ing across the ends 
and top. (See Fig. 
9.) Slash the seams 
around the top and 
ends. Trim off the 
raw edges to within 
one-quarter inch of 
the stitching. Turn 
the neckband right side out and press. Stitch 
around the outer edges again. (See Fig. 10.) 
Stitch the neckband to the shirt, inserting the 

[9] 




Fig. (id) Stitching the neckband 



A COMPLETE COURSE IN DRESSMAKING 



edge of 
band. 



the shirt between the edges of the 




Fig. (//) The sleeve vent 



Finishing the 
Sleeves: Slash the 
back of the sleeve 
for a vent. The 
back edge of the 
vent is finished with 
an extension and 
the front edge with 
a pointed facing. 

Cut the material 
for the extension 
one and three-quarter inches wide and about 
one-half inch longer than the vent. Fold 
under a seam at the top and stitch one edge 
of the extension to the slash as shown in Fig. 
11. Note that edges of 
extension and sleeve are 
even at bottom, but that 
extension projects nearly 
a seam's width beyond the 
slashed edge at top of 
vent. Turn under the free 
side of the extension a 
seam's width, fold the ex- 
tension through the center 




and stitch again. 
12.) 



(See Fig. Fig. {12) Facing the back 
edge of the sleeve vent 

[10] 



HOW TO MAKE MEN'S SHIRTS AND UNDERWEAR 



The Fig. 13 shows a 
pattern for a pointed fac- 
ing which would finish one 
inch wide. Line CD is 
parallel to AB and one 
inch from it, while line 
GH is parallel to the first 
two lines and one-half inch 
from CD. Point E is cen- 
terway between points A 
and C and point F is one 
and one-quarter inches 
above it. In cutting out 
the pattern add the regula- ** V) x H 

tion seam allowance, three- Pigm (/j) Diagram/or mak _ 

eighths of an inch, at all ing pointed facing for sleeve 

points. 




In joining the facing to the front edge of 
the slash, turn under 
the top and side AB a 
seam's width and join 
the tdgtGH to the edge 
of the slash. (See Fig. 
14.) Fold the facing 
along the line CD and 
stitch as shown in Fig. 

Fig. {14) Finishing tie front of 15 * £ a P the # facing 

the sleeve vent over the extension and 

[HI 




A COMPLETE COURSE IN DRESSMAKING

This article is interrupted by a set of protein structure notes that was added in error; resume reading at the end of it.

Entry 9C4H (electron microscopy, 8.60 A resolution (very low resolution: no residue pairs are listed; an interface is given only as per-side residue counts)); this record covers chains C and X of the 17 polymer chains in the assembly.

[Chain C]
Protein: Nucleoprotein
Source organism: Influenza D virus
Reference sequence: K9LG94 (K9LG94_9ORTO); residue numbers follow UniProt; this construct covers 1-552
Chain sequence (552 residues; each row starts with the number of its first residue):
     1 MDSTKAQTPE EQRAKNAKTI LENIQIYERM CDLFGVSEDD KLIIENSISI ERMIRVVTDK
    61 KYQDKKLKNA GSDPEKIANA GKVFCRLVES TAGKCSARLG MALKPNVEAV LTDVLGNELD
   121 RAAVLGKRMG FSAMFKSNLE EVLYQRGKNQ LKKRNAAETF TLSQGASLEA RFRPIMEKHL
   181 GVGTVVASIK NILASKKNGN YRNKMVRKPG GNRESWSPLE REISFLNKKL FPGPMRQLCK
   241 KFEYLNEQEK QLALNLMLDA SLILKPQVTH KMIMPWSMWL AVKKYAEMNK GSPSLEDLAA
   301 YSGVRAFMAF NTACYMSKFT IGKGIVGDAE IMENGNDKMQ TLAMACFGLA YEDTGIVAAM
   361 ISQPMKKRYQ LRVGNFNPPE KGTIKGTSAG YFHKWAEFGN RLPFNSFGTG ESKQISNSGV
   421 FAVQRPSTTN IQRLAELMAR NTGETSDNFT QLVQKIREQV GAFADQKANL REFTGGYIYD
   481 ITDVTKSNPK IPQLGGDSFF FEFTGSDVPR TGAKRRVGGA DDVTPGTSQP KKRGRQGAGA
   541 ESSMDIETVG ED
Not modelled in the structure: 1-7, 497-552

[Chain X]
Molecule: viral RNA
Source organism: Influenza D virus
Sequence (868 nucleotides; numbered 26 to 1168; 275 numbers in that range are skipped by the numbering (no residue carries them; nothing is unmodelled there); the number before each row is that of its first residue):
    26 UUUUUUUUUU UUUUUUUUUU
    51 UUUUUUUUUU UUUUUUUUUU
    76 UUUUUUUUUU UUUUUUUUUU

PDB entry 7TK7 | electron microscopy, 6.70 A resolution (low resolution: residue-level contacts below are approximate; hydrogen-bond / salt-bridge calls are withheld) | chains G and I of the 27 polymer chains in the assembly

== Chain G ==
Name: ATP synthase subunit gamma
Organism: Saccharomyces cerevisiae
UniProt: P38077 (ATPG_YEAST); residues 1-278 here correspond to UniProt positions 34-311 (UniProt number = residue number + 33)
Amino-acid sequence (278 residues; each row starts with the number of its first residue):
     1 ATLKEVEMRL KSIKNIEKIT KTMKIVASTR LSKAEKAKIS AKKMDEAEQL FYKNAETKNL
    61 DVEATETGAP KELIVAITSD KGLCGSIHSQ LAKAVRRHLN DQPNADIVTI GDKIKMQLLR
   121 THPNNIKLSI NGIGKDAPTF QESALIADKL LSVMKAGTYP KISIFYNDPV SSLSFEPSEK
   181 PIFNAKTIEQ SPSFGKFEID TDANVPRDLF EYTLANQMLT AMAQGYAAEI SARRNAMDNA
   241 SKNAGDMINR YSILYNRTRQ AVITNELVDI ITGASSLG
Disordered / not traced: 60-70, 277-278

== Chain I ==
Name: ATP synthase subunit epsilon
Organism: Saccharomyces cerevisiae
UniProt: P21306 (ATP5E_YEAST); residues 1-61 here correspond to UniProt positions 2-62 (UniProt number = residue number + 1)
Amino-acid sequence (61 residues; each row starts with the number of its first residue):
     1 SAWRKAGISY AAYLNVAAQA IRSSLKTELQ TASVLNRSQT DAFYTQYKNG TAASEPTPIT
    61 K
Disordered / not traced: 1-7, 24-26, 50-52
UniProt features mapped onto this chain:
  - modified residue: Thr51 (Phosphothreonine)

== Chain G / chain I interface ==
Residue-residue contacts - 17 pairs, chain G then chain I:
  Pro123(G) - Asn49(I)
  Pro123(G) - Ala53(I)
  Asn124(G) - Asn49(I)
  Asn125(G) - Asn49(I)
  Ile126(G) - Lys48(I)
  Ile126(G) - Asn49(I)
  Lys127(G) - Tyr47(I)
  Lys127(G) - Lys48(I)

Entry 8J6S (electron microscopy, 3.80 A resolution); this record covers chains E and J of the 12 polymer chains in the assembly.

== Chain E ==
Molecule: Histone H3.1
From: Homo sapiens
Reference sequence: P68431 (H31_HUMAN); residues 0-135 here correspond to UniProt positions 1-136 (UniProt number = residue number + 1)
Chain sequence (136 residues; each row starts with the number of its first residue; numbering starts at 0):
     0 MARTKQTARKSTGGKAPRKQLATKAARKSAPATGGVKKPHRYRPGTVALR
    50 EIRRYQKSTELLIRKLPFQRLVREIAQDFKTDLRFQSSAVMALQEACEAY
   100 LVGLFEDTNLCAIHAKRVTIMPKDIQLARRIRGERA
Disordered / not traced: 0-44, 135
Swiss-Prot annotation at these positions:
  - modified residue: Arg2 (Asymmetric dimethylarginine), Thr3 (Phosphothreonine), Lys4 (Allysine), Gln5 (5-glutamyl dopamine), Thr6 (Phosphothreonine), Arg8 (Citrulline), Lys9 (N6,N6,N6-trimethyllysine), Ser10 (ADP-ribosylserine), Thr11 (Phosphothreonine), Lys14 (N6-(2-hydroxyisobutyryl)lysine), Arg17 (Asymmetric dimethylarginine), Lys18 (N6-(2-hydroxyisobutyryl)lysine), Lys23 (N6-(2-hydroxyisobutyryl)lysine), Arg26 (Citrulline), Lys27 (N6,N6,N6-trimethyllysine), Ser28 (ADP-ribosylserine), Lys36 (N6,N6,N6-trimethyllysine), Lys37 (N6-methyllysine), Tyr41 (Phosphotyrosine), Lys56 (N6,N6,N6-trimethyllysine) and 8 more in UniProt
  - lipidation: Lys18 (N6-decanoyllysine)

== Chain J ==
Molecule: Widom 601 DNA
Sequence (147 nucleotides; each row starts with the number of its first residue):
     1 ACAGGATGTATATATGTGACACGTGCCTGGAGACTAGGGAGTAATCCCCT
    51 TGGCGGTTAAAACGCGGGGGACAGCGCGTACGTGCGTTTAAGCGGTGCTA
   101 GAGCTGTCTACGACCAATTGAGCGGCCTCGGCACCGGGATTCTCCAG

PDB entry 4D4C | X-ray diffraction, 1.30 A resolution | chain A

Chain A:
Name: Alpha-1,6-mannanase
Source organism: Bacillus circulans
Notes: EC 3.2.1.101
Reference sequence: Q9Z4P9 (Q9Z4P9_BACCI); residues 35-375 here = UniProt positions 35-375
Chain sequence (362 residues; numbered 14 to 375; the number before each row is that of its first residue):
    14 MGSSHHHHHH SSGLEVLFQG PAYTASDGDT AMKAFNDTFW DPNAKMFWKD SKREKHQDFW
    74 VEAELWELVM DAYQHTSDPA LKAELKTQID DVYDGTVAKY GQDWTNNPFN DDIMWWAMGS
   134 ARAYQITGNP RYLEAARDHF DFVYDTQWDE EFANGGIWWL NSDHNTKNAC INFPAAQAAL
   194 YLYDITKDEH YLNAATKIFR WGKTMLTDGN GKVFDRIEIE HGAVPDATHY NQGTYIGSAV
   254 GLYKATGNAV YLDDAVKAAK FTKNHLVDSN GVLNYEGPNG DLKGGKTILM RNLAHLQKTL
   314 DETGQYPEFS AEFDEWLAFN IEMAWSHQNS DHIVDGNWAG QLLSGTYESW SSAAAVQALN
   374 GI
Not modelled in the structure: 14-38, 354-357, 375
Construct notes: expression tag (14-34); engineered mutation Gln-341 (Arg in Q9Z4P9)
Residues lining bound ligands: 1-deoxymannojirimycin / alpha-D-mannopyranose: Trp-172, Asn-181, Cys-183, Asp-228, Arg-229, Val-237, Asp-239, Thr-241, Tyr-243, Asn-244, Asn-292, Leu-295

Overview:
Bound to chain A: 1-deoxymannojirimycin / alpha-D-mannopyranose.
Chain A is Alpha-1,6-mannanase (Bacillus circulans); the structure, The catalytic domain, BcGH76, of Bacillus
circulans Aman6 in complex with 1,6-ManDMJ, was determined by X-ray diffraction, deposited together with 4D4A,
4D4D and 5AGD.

jacing stitched in 
place 



stitch across the top of the ex- 
tension as shown in Fig. 16. 

Next stitch the sleeve to the 
armhole with lap-felled seam 
and join the sleeve and under- 
arm seams in one continuous 
seam. This seam, too, is best 
finished lap-felled. 

Gather the lower edge of the 

Fig. (15) The pointed sleeve as shown in Fig. 17. 
Note that the fullness is thrown 
either side of the vent and not 

at the underarm 

seam; also that the 

extension at the 

back of the vent 

is turned back. " 



To Make a 
French cuff, lay the 
two pieces for the 
cuff with the wrong 
sides of the mate- 
rial together and 
stitch around the 
outside. (See Fig. 
18.) Cut off the 
seams diagonally 




Fig. ( 7< 5) The vent completed 

[12[ 



HOW TO MAKE MEN'S SHIRTS AND UNDERWEAR 




at the corner, turn 
cuff right side out, 
lay it onto sleeve 
with the raw edges 
even with the bot- 
tom of the sleeve 
and stitch one 
thickness of the 
cuff to the sleeve. (See Fig. 19.) Fold under 
the free edge of the cuff and stitch it over the 
raw edges on the wrong side of the sleeve. 
(See Fig. 20.) Work a buttonhole in the 
facing and sew a matching button to the 



Fig. {if) Placing the fullness in the 
bottom of the sleeve 




Fig. {18) The two pieces for a French cuff 

[13] 



A COMPLETE COURSE IN DRESSMAKING 



extension on the vent. Also work four but- 
tonholes in the cuff as shown in Fig. 21. 
Fold the cuff double and fasten with cuff 
links as shown in Fig. 22. Turn a narrow 
hem on the back of the shirt at the lower edge. 

Work a buttonhole at the center-back of 

the neckband and 
buttonholes in the 
front of the neck- 
band and left 
front of the shirt. 
Sew small pearl 
buttons to right 
front. 

An Outing or 
Work Shirt: 

With the excep-